It's always been known that Disk operations are slow and we know the reasons why they are slow. So the question here is why do we have to wait for I/O or why is there such a thing as IOWait, etc.?
I mean I've noticed that when you're doing some I/O tasks in the background, your computer basically gets a lot slower, I've especially noticed that when using Linux, if you're doing some longer I/O tasks, the OS becomes almost unusable until they are completed.
Indeed, I also found this topic in an article, there's a snippet:
I/O wait is 12.1%. This server has 8 cores (via cat /proc/cpuinfo). This is very close to (1/8 cores = 0.125)
So basically it means it's slowing down the computer a LOT, why is that? I mean OK, now the normal computer are at least 2 cores, sometimes 4 or sometimes they have more because of hyperthreading or something like that. But now the question is why the CPU actually has to stay there, practically not doing anything else than just waiting for IO? I mean the basic idea or architecture of the process managament, now I don't know whether it's the OS who's responsible for that, or does it come down to the hardware part, but it should be made possible for the cpu to wait or to check regularly, while actually performing lots of other tasks and only going back to the IO process when it's ready. Indeed, if that's such a difficult task and the cpu would have to wait, why isn't that managed by hardware more efficiently then? Like for instance there could be some kind of mini cpu which would just wait for it and deliver the small part of data to the real cpu as soon as it gets back to the process and so the process would be repeated and we wouldn't have to practically dedicate a whole cpu core for the data copy process... Or would I be the one who should invent this kind of stuff and get a nobel prize for that? :S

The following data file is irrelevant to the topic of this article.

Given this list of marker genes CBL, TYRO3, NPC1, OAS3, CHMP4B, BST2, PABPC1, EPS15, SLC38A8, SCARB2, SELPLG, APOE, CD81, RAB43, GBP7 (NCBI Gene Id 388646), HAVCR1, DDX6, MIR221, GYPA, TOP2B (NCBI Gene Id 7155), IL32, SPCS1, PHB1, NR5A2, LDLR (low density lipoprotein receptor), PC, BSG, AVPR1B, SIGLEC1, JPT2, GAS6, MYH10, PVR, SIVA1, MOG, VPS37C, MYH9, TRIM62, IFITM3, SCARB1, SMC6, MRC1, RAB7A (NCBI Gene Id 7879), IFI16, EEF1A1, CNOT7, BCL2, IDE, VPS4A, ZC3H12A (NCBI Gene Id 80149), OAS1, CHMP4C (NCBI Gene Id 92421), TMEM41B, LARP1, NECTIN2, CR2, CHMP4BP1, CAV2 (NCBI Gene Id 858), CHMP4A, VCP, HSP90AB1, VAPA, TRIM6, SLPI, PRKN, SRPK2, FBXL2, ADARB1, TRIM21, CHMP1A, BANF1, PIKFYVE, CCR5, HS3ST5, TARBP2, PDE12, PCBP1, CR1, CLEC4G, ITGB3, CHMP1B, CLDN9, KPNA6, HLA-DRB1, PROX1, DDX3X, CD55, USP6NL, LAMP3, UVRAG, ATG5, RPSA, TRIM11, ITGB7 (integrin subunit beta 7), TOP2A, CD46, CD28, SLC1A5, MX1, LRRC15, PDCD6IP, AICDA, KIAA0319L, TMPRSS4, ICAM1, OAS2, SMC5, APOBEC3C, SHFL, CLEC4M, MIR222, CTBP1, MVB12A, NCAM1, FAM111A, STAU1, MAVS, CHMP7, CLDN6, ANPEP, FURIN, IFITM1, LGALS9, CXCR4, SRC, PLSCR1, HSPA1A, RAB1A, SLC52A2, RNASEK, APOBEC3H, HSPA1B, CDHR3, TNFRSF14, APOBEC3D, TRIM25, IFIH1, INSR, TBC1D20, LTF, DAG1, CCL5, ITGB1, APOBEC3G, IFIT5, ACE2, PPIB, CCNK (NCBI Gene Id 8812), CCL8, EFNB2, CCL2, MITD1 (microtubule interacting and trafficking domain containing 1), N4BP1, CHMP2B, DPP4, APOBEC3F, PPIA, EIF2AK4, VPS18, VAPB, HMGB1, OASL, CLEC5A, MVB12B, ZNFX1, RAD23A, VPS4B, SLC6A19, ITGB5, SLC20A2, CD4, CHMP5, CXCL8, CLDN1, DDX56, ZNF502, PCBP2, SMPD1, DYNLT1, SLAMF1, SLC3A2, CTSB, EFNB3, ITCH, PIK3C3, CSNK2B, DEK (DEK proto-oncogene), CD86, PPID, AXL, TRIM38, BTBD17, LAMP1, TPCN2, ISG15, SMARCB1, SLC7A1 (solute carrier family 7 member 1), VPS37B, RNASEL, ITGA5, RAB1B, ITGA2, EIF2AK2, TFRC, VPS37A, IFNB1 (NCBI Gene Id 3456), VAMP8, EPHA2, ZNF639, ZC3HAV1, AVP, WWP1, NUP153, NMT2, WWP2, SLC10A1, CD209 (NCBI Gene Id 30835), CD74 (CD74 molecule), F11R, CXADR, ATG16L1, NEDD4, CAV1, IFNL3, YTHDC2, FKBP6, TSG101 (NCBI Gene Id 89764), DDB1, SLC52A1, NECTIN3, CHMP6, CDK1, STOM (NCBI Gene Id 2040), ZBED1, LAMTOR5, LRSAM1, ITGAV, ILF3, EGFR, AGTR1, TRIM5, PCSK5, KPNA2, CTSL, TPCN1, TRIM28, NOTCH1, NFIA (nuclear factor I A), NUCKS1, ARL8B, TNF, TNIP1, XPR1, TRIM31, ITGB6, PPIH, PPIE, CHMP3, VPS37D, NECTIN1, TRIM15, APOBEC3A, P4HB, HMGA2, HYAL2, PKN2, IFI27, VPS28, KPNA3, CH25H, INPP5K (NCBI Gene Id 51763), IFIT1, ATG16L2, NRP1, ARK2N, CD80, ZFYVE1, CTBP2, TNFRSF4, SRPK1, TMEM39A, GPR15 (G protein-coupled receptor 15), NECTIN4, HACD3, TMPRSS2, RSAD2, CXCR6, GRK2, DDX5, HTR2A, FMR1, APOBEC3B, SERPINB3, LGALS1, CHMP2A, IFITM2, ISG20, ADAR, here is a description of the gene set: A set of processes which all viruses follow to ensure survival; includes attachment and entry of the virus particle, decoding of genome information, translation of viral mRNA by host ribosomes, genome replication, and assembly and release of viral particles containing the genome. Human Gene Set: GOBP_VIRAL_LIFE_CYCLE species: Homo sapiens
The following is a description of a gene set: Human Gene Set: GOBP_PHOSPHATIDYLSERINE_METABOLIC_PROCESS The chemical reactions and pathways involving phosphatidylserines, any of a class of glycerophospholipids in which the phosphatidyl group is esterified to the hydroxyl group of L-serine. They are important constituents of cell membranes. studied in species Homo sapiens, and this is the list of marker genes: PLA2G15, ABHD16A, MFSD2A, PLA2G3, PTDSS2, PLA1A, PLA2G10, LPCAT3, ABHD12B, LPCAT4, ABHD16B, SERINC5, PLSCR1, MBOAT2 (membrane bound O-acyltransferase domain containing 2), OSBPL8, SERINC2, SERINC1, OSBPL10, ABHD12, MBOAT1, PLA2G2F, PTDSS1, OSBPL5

Now okay, I'm really putting it now from an observers perspective and I really haven't gone that deep into the topic, but I really don't understand why the cpu has to work with the speed of HDD, while it could just do something else and come back to HDD once it's ready. The idea is not to speed up the application who needs that IO operation or the copy process or whatever, but the idea is to just minimally affect the CPU consumption while performing that operation, so that the OS could utilise it for other processes and the user wouldn't have to feel general computer lag when doing some copying operations...